Bidders have offered more than $6 million (5 million euros) for the 18th century house in southern Germany where Pope Benedict XVI was born, a company representing the current owner said Tuesday.
The Bavarian house could sell for 30 times its actual worth
Interested buyers include a Saudi Arabian sheikh, who wants to turn the nine-room house in the Bavarian village of Marktl am Inn into his summer residence, the Munich-based company Trimedia said.
Some 30 Germans have also made offers for the house, among them a prominent family who, along with a private US bidder, wish to put it in service of "the Church and the (Catholic) faith," Trimedia said.
The two-storey house, which was built in 1745 and is on a list of protected buildings, is valued at about 150,000 euros ($184,000) but the papal connection has dramatically inflated the price.
Curre n t ow n er fed up with public atte n tio n
A candle with the pope's picture in the church where he was born
The bidding has reached five million euros ($6.1 million) for the large house, built in typical southern Bavarian style with a wide wooden roof, geraniums on the window sills and a white and yellow painted facade. Joseph Ratzinger was born in the home on April 16, 1927.
Since Cardinal Ratzinger's election as pope in April, faithful from around the world have descended on the village of 2,700 inhabitants close to the Austrian border.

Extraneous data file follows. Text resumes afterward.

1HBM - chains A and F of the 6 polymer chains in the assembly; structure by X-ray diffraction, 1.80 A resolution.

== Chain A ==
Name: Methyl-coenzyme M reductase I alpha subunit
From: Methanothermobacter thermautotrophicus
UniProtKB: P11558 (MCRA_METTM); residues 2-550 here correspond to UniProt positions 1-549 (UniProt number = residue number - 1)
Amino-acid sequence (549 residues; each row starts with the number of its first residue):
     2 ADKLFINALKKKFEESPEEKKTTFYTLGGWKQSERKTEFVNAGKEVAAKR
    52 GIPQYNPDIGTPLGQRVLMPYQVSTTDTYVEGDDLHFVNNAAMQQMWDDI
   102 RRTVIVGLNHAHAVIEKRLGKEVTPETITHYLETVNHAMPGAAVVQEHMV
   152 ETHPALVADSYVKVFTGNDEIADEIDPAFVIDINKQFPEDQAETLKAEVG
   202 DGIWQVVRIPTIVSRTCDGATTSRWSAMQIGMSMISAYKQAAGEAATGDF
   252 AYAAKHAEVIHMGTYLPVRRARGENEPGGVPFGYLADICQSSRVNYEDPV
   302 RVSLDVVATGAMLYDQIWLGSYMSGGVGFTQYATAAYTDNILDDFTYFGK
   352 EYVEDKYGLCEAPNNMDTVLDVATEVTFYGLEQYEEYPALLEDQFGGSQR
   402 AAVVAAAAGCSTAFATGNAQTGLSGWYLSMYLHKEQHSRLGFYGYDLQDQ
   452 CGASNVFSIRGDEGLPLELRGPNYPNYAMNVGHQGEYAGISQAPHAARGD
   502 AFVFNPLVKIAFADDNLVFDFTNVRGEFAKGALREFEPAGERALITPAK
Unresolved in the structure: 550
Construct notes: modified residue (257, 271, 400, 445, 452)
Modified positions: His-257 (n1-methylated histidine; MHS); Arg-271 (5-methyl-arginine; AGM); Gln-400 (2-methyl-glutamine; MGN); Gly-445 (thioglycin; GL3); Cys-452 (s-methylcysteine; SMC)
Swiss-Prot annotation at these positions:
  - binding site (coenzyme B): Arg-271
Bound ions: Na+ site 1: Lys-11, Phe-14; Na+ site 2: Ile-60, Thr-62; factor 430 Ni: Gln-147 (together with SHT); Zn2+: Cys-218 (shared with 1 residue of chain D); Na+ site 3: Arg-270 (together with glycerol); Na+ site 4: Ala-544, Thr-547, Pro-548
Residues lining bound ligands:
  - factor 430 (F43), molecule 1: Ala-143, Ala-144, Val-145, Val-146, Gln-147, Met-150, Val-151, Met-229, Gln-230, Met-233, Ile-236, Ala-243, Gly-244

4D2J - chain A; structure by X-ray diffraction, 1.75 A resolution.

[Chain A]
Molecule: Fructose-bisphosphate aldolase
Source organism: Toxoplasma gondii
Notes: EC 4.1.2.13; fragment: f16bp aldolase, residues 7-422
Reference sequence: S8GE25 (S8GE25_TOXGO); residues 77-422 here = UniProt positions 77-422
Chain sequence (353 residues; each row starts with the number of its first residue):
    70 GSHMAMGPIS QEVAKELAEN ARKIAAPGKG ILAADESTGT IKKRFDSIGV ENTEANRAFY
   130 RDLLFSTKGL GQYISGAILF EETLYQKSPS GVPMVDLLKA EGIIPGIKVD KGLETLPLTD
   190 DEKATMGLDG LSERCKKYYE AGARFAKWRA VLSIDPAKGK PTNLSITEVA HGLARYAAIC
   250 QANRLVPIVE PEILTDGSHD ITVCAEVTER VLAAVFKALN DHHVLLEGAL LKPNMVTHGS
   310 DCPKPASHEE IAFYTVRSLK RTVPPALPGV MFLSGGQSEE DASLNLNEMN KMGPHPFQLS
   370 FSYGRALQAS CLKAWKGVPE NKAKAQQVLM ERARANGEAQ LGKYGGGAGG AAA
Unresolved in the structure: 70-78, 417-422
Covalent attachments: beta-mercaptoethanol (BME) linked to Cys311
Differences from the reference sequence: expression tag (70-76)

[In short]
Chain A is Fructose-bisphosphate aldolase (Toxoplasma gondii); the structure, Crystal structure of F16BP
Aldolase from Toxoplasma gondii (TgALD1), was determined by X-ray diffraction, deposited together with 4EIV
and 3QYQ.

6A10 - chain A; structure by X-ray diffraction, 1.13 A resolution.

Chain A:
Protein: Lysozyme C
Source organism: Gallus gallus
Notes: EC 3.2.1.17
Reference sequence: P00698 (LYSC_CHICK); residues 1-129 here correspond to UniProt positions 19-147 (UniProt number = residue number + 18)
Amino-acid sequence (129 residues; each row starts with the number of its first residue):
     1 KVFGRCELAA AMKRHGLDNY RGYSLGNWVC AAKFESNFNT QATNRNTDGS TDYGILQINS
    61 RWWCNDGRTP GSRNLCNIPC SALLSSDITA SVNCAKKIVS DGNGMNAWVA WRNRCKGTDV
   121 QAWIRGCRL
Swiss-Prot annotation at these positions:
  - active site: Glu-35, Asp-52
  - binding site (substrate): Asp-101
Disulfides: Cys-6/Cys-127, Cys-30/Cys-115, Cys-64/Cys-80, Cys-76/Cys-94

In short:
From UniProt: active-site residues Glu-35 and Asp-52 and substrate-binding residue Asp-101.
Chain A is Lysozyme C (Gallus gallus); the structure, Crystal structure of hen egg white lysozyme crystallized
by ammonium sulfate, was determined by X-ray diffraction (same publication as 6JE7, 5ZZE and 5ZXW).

Tourists who insist on visiting the house have made life miserable for the current owner Claudia Dandl, who bought the house six years ago and restored it. She put the home on the market in June.
Tuesday was the closing day for bidding but the new owner is expected to be announced only in about four weeks following negotiations with potential investors.
The debt-ridden local council has also put in an offer for the property but has been put out of the running by higher bidders, according to Trimedia.
A Bavarian musician plays next to a picture of the new Pope in Marktl
The pope caught a glimpse of the house Sunday on his way back to Rome from the World Youth Day celebrations in the western German city of Cologne.
Local firefighters shone spotlights onto the house to enable the pope to see it from the air while thousands of candles lit up the town center.